Reflections on professional learning in becoming a Research Lead (part 1)

28 September 2017

Author: Julia Farrow, Debenham High School, Suffolk

Participant

The Research Lead Programme

A collaboration between Suffolk School to School Support Partnership, SWA Trust Research School and Evidence Based Education

Part 1: The narrative

This focus on the importance of vocabulary has been a long time in the making.

About three years ago, colleagues and I came to a growing realisation that what limited many students’ ability to infer effectively was the paucity of their language, both in breadth and depth. We have tried to address it in a piecemeal way since then by teaching strategies to assist students in working out unfamiliar words as they read and in setting independent research tasks which require students to find the definitions themselves, explore the etymology and find synonyms, put it in a sentence, etc. However, neither of these were particularly effective; the first, I feel is because it simply requires too much cognitive load, and the second, showed that students were often unable to select the correct definition or simply copied it out word for word and, more importantly, found being able to use it in a sentence themselves nigh on impossible.  I realised that we needed a more systematic way and that seemed to be outlined in Bringing Words To Life (Beck et al) which I kept hearing about in the blogosphere. This represented a major time cost for the department as the creation of high quality resources is time consuming in the extreme and I just couldn’t find anything to buy in.  Therefore, my research document is a summary of the research I did to try to find out whether there is independent evidence to support Beck et al’s claim.  After all, they do have a book to sell!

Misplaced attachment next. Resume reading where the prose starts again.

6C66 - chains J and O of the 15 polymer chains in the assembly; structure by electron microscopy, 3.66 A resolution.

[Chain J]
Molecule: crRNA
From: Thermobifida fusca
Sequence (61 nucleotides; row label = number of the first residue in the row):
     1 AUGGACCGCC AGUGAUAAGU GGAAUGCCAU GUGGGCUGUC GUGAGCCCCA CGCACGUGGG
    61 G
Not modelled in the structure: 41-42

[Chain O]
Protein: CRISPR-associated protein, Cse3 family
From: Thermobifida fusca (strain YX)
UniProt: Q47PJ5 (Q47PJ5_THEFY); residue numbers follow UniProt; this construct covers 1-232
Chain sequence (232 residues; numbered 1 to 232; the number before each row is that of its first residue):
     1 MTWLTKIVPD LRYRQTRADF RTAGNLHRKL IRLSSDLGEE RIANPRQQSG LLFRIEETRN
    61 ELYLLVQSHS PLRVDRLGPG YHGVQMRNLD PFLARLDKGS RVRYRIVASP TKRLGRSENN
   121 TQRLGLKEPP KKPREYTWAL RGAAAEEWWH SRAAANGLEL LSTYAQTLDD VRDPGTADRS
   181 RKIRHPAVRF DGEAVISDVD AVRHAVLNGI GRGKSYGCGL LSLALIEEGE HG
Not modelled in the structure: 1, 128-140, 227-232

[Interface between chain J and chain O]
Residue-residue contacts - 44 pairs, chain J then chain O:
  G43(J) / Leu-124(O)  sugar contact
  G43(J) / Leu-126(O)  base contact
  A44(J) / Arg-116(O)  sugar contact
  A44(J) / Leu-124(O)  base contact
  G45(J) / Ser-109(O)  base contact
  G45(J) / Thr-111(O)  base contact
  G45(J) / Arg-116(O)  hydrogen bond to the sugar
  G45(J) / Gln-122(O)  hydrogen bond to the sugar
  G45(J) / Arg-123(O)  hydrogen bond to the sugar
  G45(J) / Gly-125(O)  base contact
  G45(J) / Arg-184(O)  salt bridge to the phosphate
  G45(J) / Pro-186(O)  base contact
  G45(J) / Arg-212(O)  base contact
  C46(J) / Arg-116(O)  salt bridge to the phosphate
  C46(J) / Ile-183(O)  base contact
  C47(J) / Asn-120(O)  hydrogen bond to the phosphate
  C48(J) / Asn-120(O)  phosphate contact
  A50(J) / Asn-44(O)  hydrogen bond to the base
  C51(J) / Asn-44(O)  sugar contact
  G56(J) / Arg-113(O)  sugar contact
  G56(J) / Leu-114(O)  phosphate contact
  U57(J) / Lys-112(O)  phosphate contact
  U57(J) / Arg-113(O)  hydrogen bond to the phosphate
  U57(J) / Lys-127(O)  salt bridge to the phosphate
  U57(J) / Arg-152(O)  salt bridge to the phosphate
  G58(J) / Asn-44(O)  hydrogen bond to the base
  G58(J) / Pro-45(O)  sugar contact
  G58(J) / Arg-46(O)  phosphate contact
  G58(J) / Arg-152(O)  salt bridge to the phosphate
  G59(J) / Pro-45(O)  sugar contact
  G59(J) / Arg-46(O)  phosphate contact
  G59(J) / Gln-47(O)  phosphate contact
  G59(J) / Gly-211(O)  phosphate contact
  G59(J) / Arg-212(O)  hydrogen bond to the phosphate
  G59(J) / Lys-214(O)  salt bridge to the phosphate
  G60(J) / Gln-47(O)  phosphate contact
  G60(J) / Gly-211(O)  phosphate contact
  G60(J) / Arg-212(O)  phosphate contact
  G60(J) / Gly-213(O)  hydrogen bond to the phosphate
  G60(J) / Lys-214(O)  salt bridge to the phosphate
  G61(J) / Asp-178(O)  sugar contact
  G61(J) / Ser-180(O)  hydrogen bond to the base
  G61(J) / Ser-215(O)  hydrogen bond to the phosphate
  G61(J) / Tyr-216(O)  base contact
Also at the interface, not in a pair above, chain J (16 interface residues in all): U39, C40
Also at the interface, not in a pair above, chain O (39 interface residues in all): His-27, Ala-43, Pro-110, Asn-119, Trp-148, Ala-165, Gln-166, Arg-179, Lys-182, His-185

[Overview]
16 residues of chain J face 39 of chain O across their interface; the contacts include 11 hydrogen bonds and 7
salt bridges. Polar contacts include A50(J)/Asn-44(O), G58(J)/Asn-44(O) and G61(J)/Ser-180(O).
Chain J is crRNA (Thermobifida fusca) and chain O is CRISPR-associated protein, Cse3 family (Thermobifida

I spent the summer term trialling  my early resources with my own pupils and a couple of colleagues also tried it out.  My amazing colleagues and I then spent the summer creating resources – no mean feat for some of the most hardworking people in a hardworking school – and we rolled it out across KS3 at the start of this term, choosing to work on 10 words/fortnight.  It is early days but anecdotal evidence seems promising.  It has certainly been a personal delight to teach Animal Farm to Y9 Set 5 out of 6 and to hear students using ‘tyrant’, ‘cynical’ and ‘benevolent’  in our class discussions.

Another colleague commented yesterday that the first piece of extended writing done by her mixed ability Y7s contained examples of their vocabulary words.

I now want to thoroughly evaluate the success of the strategy by assessing retention, and, assuming we can at least find evidence of promise, to research whether we can increase the number of words we are teaching without a fall off in retention.

In the long term, my reading this summer has really highlighted the importance of a wide general knowledge for reading comprehension and inference skills.  I can feel another research project coming on …but not this year!

Posted on 28 September 2017
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